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Look Out Grandma and Grandpa, Pebbles and Napa Are Coming

June 05, 2009 07:05 AM
by Lindsey Chapman
What’s in a name? For many grandparents today, the titles “Grandma” and “Grandpa” aren’t cutting it anymore.

Gabadoo and Sharky?

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Baby boomers are growing into grandparenthood, but don’t try to saddle them with names like “grandma” and “grandpa.”

This group is different than grandparents past, The Boston Globe writes, enjoying their grandchildren’s video games, finding music they like and taking trips with the youngsters. Many are relishing their roles, but the one thing they don’t want to be considered is old.

Lin Wellford, who is a grandmother and co-author of “The New Grandparents Name Book,” said a moniker like “Grandma” conjures up images of “someone in an apron baking cookies, with grey hair.”  Because grandparents today are younger on average that past groups of grandparents, many want to have a name that reflects how young they feel.

Wellford’s book suggests several alternatives, including “Pebbles” and “Rocky,” or “GoGo” and “Ammo.”

According to Grandparents.com, Wellford said picking the right grandparent name is a big deal. “How many times in your life do you get to name yourself?” the site quoted her as saying.

Grandkids can play a big part in naming their grandparents, as pronouncing “grandma” or “grandpa” isn’t easy for some. Deana Barr told Grandparents.com that her grandson gave her the nickname “Gabadoo” when she asked him the question, “Who loves you?” He replied, “Gaba do!”

But for some people, tradition is just fine. Phyllis Nobel told The Boston Globe that being a grandparent is “a role in life.” She continued, “As far as I’m concerned, no matter how old I am or how old I was when they were born, they’re my grandchildren and I’m their grandmother. It’s a fact. Why mess around with it?”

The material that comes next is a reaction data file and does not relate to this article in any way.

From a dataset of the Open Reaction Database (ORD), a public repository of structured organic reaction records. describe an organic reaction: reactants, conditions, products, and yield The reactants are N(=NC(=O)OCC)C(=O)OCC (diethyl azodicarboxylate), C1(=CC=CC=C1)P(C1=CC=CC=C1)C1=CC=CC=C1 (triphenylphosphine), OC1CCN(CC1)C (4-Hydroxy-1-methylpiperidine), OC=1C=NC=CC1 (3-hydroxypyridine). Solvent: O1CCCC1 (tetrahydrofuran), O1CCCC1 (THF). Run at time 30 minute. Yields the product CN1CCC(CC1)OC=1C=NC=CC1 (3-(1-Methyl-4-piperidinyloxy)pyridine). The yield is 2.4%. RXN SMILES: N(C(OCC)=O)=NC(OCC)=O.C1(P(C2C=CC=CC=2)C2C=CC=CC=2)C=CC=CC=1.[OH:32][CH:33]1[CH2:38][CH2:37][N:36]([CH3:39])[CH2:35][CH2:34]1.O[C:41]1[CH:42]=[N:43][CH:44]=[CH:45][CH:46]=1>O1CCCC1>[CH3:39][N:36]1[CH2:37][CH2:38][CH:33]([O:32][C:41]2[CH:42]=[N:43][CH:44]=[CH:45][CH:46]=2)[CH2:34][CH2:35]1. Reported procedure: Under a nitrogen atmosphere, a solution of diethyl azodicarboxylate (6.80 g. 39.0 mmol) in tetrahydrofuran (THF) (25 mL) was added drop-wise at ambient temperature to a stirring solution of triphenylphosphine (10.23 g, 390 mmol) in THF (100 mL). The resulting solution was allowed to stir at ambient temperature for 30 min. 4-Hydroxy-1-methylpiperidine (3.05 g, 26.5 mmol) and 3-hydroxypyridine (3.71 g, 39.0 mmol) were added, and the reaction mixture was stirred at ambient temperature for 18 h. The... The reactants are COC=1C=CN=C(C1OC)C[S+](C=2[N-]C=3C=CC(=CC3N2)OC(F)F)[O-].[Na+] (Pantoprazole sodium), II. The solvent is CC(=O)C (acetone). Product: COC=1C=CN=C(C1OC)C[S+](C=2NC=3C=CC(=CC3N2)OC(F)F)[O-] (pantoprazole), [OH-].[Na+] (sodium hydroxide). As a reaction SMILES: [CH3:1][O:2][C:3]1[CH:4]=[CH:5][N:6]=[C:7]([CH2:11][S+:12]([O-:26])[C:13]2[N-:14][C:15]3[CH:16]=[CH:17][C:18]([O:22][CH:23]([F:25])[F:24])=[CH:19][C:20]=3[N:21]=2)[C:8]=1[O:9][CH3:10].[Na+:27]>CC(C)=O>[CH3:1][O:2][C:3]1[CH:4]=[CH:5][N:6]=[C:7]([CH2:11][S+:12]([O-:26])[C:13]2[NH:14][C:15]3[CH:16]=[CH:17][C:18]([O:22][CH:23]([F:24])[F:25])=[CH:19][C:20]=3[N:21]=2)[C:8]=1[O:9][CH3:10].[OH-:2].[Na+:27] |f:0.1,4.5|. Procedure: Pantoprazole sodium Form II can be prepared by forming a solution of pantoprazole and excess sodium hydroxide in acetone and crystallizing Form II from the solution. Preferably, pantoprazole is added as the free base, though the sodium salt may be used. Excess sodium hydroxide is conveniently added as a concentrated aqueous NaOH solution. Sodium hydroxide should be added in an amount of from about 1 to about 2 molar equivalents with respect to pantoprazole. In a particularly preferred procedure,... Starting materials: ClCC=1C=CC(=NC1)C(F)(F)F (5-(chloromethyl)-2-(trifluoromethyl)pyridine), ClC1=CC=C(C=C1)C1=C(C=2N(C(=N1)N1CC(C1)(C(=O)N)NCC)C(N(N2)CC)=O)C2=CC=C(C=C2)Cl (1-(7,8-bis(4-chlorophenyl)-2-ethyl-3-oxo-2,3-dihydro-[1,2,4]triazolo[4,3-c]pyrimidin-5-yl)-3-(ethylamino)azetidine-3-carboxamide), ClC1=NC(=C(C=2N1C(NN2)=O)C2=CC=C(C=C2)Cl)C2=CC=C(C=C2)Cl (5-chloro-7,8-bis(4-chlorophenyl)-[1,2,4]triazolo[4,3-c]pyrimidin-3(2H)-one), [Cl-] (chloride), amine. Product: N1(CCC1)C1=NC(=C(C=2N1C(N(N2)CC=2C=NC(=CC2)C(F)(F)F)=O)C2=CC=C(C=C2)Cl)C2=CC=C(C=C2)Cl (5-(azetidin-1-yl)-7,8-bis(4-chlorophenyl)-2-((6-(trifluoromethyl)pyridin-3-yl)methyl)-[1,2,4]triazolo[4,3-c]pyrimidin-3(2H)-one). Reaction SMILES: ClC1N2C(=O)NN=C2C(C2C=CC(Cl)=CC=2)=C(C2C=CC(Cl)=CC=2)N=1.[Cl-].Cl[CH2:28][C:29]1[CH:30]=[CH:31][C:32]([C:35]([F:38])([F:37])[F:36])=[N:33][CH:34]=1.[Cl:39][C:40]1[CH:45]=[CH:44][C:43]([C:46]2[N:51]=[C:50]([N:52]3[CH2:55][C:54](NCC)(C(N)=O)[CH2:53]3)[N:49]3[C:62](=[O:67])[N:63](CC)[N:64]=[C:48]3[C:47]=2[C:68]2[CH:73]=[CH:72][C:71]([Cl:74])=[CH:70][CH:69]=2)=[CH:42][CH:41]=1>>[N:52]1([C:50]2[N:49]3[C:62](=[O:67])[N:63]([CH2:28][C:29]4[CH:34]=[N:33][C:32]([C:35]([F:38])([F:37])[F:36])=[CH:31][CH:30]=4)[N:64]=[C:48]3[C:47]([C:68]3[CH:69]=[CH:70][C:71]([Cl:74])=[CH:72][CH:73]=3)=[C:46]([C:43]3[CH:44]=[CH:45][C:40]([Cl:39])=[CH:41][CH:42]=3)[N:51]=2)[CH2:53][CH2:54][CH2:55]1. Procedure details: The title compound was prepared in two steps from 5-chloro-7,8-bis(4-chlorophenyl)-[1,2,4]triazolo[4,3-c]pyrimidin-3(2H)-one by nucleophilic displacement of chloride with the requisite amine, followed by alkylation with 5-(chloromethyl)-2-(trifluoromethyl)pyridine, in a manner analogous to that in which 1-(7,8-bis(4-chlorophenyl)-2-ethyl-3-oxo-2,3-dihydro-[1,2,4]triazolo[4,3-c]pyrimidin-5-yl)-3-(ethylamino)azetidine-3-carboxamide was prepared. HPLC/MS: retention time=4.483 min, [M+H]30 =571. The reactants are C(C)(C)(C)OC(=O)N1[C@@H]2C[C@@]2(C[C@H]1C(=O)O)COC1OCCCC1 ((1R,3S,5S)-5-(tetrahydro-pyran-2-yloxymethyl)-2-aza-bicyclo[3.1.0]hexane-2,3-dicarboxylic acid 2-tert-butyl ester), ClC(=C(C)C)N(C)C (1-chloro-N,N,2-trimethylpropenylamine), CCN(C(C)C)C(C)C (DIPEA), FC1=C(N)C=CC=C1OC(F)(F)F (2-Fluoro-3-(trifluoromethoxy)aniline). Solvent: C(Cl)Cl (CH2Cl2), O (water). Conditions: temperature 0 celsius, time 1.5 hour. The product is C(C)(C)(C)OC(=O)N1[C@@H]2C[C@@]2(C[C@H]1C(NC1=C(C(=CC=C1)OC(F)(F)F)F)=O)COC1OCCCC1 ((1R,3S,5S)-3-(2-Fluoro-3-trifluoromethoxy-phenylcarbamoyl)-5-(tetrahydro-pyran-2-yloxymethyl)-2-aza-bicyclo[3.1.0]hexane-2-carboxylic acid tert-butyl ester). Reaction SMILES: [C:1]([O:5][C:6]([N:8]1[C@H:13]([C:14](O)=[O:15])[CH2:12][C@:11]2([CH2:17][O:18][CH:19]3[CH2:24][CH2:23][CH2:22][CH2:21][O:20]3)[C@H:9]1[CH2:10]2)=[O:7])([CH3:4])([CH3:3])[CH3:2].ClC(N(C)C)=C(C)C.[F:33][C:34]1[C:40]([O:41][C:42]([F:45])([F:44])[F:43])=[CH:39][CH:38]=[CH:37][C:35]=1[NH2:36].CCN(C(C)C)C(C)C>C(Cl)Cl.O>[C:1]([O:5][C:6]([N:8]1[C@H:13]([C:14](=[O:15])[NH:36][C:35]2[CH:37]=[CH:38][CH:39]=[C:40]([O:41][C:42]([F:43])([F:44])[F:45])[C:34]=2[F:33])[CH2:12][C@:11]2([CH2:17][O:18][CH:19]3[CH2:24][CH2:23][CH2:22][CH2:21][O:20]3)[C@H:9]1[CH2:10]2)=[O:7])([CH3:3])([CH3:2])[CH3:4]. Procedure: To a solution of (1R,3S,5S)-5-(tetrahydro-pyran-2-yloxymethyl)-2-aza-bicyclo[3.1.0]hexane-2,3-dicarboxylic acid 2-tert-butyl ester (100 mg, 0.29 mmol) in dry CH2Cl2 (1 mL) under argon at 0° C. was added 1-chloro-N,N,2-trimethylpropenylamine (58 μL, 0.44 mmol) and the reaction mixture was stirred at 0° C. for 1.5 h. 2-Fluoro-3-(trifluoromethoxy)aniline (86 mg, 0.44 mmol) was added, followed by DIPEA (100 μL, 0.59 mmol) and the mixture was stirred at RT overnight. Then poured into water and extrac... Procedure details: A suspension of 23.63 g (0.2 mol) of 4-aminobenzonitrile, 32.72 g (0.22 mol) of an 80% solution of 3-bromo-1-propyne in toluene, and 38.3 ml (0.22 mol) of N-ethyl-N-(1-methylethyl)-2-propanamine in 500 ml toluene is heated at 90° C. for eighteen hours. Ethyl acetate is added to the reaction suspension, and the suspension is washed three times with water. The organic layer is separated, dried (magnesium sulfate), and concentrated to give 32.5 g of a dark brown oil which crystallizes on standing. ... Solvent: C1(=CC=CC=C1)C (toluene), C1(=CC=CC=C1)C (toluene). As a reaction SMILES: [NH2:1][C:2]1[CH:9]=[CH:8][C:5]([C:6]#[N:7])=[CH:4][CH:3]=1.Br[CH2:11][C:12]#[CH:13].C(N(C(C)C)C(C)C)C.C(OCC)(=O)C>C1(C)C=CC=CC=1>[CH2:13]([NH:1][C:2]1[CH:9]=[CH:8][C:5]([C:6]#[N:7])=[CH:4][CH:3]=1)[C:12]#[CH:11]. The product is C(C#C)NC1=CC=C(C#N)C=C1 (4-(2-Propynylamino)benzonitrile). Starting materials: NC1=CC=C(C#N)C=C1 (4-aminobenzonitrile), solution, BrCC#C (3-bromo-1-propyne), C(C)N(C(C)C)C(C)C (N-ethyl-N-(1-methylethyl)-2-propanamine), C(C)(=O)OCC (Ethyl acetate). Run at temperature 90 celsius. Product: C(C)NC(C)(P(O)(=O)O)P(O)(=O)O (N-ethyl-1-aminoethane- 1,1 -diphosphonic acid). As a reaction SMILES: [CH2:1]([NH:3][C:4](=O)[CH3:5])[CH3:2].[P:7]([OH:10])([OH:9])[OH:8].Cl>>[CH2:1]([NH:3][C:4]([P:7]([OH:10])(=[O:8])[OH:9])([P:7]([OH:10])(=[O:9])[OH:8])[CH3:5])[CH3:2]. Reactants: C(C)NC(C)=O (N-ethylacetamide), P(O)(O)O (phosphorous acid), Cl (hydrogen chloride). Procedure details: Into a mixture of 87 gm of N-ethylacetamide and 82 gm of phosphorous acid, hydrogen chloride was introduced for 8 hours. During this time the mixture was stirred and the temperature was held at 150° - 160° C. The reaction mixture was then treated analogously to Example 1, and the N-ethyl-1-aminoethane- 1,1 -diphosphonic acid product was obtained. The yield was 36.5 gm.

Sometimes, though, new names are a matter of practicality as families split or experience multiple marriages. The Boston Globe cited one family whose boys had seven grandparents total, including step-grandparents, so names had to differ for clarity.

And for others, names just don’t matter. Harry Rosen said he wanted to be known as “Grand Dude” when his first grandson was born, but said he didn’t really care what name he had. “They can call me anything they want—as long as they call me!” he exclaimed.

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Related Topic: Grandparents and video games

In 2008, the video game industry was looking for a new audience since its number of young, male, diehard fans hadn’t increased in a generation. At the E3 Media & Business Summit in Los Angeles, publishers introduced games to entice sisters, mothers and even grandmothers to join in on the fun. Nintendo’s Wii was one device that significantly helped the company diversify its audience, and other companies were developing products designed to yield similar results.

Reference: Grandparent resources

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